I know, we’re all sick of graphics with one-liners, but I was listening to a philosophy lecture and Rousseau’s words struck a chord. Here is a quote with some grit. It’s the type of statement we’ve heard so many times that it has become meaningless, like a song we’ve heard since we were children and so we’ve never bothered to listen to the lyrics. But this time the message hit home.
I was walking through an alleyway when it suddenly struck me how odd it is to be a citizen of a country, which means I am owned by that country. And one isn’t really owned by the country, but by a select group of other people who are in charge. I must follow rules I had no voice in creating. There are such things as unjust laws. In reality the system is pretty much rigged at this point to squash me. But I was born without all those entanglements, for an instant, and then I was ensnared for life. There is something in me that is still free and rejects that.
I may follow the rules only as far as I am compelled to, but can have my own thoughts, opinion, and conclusions about what is truly right. If you are familiar with Antigone by Sophocles – in which the protagonist, Antigone, breaks the law set down by the ruler of Thebes that she cannot bury her brother, but must leave his dead body outside the city to rot and be eaten by animals – then you know that the struggle against unjust law, and appeal to a higher or more rational law, has been around since at least four hundred years before Christ.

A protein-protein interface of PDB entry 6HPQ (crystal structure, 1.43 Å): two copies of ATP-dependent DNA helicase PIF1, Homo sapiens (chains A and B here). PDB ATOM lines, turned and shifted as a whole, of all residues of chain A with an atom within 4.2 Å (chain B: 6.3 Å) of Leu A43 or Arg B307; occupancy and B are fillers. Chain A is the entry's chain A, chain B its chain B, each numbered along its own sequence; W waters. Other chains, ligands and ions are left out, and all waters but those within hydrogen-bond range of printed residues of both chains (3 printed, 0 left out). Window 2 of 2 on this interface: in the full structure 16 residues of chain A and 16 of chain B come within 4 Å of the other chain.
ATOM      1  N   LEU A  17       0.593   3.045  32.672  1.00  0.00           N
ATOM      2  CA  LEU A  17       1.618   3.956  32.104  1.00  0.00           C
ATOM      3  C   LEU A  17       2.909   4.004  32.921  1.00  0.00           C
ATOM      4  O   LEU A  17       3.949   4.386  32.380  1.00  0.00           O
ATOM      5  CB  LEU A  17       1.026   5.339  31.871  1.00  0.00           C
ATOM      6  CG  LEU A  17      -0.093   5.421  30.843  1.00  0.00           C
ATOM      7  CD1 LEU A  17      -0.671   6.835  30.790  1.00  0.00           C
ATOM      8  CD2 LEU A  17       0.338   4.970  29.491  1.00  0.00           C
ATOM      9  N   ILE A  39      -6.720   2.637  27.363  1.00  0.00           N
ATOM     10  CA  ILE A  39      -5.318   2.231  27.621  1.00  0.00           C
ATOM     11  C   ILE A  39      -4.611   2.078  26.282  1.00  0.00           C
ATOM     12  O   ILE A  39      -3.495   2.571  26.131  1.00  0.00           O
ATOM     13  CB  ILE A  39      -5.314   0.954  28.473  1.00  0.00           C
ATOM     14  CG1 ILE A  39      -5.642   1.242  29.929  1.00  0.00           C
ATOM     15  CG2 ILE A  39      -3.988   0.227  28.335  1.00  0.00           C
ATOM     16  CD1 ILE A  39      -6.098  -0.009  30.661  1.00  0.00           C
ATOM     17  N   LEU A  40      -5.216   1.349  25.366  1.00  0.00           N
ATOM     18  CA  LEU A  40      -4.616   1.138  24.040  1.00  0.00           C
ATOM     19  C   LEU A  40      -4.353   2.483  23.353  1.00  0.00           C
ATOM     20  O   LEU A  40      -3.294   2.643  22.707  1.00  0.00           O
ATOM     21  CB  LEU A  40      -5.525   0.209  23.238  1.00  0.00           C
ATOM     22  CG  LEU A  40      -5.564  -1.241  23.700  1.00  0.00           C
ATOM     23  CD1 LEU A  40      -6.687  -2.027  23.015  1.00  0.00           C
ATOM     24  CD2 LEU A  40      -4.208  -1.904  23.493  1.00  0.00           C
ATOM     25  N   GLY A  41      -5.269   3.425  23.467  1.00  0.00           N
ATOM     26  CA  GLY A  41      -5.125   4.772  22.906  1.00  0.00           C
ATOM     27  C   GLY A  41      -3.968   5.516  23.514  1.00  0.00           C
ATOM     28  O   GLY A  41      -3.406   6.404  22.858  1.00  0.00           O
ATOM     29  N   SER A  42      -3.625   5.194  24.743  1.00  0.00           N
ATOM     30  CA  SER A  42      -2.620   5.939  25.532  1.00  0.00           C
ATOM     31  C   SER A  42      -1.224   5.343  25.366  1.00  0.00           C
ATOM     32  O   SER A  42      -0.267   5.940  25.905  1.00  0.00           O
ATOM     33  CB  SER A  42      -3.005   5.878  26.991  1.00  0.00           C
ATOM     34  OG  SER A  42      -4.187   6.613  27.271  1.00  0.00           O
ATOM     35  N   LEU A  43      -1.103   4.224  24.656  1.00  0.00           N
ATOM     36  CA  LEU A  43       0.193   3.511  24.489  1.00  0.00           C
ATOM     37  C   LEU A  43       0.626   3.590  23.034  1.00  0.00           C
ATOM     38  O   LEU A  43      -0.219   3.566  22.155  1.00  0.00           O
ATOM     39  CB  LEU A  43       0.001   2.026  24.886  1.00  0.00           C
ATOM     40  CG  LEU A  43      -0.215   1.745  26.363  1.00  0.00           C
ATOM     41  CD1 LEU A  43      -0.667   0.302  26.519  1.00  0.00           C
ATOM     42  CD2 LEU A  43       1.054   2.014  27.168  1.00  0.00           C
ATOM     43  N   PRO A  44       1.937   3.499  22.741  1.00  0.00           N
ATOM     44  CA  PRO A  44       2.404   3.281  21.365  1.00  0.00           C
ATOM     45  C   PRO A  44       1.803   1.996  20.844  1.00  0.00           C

Imagine, for a second, being the pilot of the Enola Gay, and having the presence of mind and the integrity to refuse to drop the nuclear bomb on Hiroshima. Sure, he’d have been court-martialed, but imagine the stand he’d have taken for humanity. Of course the pressure to follow through with the order would have been overwhelming, and the real pilot may have had no grievance at all, but I like to imagine the possibility of being in his position and having the strength to refuse to comply.
We can get out of line, and stop following. At least, to the degree we are forced to comply with a corrupt system, we don’t have to believe in it. Which reminds me of the story of Dith Pran (who you will know of if you’ve ever seen one of my all-time favorite movies, The Killing Fields), the Cambodian reporter who survived the reign of Pol Pot by pretending to be an uneducated taxi driver. He did what he had to in order to survive, but he never drank the proverbial Kool-Aid. He had his own convictions and endured four years of hard labor, torture and starvation before the Khmer Rouge were overthrown by Vietnam.
I’m meandering a bit, but the point is the feeling of freedom, and why one likely isn’t free. We are told in American that we live in the “Land of the Free”, but that’s little more than thinly-veiled reverse psychology these days. We don’t have debter’s prisons or indentured servitude any more, exactly, but when citizens have to work two jobs just to make meager ends meet, live in debt, and the difference between the rich and the middle class is greater than was that between the aristocracy and the serfs, it’s only really our technological gadgets that fool us into thinking we aren’t bound to a life of endless work in exchange for the privilege of working endlessly.
At the moment I’m probably as free as I’ve ever been, because I’m taking a year off and working on art. I even have the time to think about freedom and inquire of myself why I don’t truly feel free, which I don’t, yet .
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